available within an easy day’s drive (the zip code for this area is 33455).

Information about food and such (such=drinks!): We ask each person to
bring enough food and drink for themselves for the time they will be here.
Our approach is Dutch-treat, pot-luck.

Yes, it’s Florida and its generally warm during the day. Highs in the
low 80’s is typical….BUT, it also can get into the 40’s-50’s in the
evenings and 20 knots of breeze is not uncommon. That can be a chilly combination.
Bring a pair of long pants and a sweater or hooded parker. Rain gear
is a good thing to have as well. The good news is that it’s the end of
hurricane season…we make no promises but, historically, there haven’t been many
‘canes after the end of November.

Sailing in? We will be anchored in Peck Lake. Daymark 19 south of the
St. Lucie Inlet on the ICW. Latititude N27.06.924, Longitude W80.08.672.
We meet east of the daymark, good depth and good holding. Call Gene Perry
for local knowledge and more information if you need it. Coming by car? We run a dinghy shuttle to the boats from the launch ramp of Jimmie Graham Park. The park is in the town of Hobe Sound. To get to the Park from US Route 1 take Osprey Street East (by the Cumberland Farms Store). Go past the railroad tracks to the end, turn right onto Gomez
Road, ¼ mile to 8557 Gomez. That is the Park. Turn left into the park. Go to
the end of the road. There will be a Wharram sign in the launch ramp
area. The park has lighted boat ramps and docks and parking for trailers and
autos. Overnight parking is allowed. It is free and safe. Free and
clean restrooms too!

Please, call us in advance to come and get you. It takes about 15
minutes to get to the dock from the boats. There are usually a few dinghies available, so the wait will not be long.

Maybe, maybe not. Depends on the weather, how many boats are there,
how many people show up, and many other factors. Generally, we have not
taken groups out to sail…but there is always a chance.

If you need more information you may call Gene Perry (Tiki 26)
Dan Kunz (Tangaroa 36) Ann and Neville Clements’ (Tiki 46) You can also send a note to this email address. We will monitor e-mails every few days. E-mails will not be monitored from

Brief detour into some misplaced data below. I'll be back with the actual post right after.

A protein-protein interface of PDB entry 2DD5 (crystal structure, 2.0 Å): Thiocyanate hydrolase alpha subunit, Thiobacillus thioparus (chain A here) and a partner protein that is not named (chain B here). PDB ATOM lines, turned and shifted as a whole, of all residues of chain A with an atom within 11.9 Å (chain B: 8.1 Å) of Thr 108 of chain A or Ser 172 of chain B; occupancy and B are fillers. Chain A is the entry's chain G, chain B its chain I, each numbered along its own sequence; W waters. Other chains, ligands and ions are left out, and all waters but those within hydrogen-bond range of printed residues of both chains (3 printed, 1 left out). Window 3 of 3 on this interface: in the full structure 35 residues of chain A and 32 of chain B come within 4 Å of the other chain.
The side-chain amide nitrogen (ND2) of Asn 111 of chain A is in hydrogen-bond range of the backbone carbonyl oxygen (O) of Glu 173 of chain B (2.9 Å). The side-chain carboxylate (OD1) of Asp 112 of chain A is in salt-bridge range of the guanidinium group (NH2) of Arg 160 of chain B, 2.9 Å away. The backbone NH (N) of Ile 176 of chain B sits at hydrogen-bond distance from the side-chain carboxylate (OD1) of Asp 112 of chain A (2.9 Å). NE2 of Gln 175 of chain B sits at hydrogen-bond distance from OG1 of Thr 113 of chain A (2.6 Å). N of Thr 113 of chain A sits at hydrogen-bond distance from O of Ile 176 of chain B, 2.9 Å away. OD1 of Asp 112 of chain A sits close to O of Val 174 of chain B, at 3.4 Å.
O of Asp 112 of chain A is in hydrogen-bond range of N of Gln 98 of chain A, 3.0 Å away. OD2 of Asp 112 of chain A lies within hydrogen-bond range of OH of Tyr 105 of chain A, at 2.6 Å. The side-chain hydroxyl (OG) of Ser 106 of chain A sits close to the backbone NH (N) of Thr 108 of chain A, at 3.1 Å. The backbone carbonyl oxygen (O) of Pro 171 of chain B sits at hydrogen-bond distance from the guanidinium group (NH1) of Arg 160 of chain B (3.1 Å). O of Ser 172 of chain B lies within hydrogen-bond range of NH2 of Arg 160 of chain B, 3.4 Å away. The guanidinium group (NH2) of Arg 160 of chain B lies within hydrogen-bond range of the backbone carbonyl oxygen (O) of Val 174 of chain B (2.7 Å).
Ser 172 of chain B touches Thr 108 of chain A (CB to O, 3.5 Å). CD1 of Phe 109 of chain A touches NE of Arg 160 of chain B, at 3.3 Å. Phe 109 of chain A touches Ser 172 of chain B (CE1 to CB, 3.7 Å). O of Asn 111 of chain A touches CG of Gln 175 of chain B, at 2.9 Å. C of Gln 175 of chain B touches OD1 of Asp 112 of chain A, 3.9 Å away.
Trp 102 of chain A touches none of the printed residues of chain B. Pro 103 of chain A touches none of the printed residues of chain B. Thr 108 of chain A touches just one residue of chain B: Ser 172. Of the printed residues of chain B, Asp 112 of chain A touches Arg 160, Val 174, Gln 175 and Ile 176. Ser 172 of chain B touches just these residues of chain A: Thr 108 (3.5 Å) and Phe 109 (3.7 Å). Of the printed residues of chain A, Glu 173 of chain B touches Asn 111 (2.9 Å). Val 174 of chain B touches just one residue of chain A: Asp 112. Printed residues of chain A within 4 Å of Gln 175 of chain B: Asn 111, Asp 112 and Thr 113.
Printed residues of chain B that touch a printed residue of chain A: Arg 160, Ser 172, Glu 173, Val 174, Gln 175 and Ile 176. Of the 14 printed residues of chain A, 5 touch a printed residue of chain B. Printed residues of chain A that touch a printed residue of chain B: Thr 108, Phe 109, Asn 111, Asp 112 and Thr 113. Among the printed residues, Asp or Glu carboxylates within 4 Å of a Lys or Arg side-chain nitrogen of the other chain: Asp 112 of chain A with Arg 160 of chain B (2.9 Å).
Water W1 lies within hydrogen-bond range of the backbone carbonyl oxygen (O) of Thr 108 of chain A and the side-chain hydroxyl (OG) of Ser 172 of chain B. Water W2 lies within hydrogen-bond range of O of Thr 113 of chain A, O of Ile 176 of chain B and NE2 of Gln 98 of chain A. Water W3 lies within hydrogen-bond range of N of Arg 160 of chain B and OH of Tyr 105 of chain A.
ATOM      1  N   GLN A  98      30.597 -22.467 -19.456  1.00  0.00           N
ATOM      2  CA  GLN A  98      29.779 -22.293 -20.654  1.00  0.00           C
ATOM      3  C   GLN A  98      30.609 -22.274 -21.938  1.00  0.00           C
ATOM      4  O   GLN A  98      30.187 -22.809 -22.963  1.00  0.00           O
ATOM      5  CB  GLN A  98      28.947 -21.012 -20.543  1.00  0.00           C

approximately 7 days just before the event…so please use the phones at that point.


Our special thanks to SOUTHWINDS Magazine for their continued support
of boating and boaters in our beautiful southern waters. A notice of this
event will appear in both the November and December editions of
SOUTHWINDS. Pick up a copy…essential monthly reading for everyone in the South or
those who may eventually want to be in the South.

Hope to see you in December. Fair winds!

Monday, October 16, 2006

Element is Ready to Relaunch

Element assembled, rigged and ready to launch....

Those of you following this blog have probably assumed I've not been working on Element, but in fact I've been steadily plugging away at finishing details, including reinstalling all the hardware after the paint job, replacing and setting up the running rigging, and making some custom canvas items like interior storage pockets and a rear trampoline. The only thing the boat lacks at this point is the outboard engine, which I will be buying shortly before launching. I'm also overhauling the trailer and getting it ready for the trip to the coast, which is at least 2 hours away depending on where I decide to launch.

I would have already been sailing by now if not for the difficulty of finding a place to dock the boat on the Mississippi Gulf coast. Most of the marinas there were destroyed or badly damaged by Katrina, and those that were not are full. I'm on the waiting list at a couple of potential marinas, but so far I have not found a place to dock the boat that is convenient to getting out in the open Gulf. Although the Tiki 21 is a trailerable catamaran, it's not a trailer-sailor in the sense that you can feasibly drive 2 hours, spend about that long assembling it, go sailing for a few hours, then repeat the process in reverse. For me, keeping the boat in the water is the only way to go. I plan to have it set up and fully equipped for multi-day beachcruising adventures, so that when I drive down to the coast to board it, all I'll have to do is load on the food and water for whatever trip I've planned and cast off the lines.

I'm of course getting anxious to sail this boat, so if I don't find an ideal dock space soon, I'll explore the option of a marina in nearby Louisiana or Alabama, where there are more slips available.

Sunday, July 16, 2006

Tiki 21 Paint Job Nearly Completed

(Click on the photos to view larger image)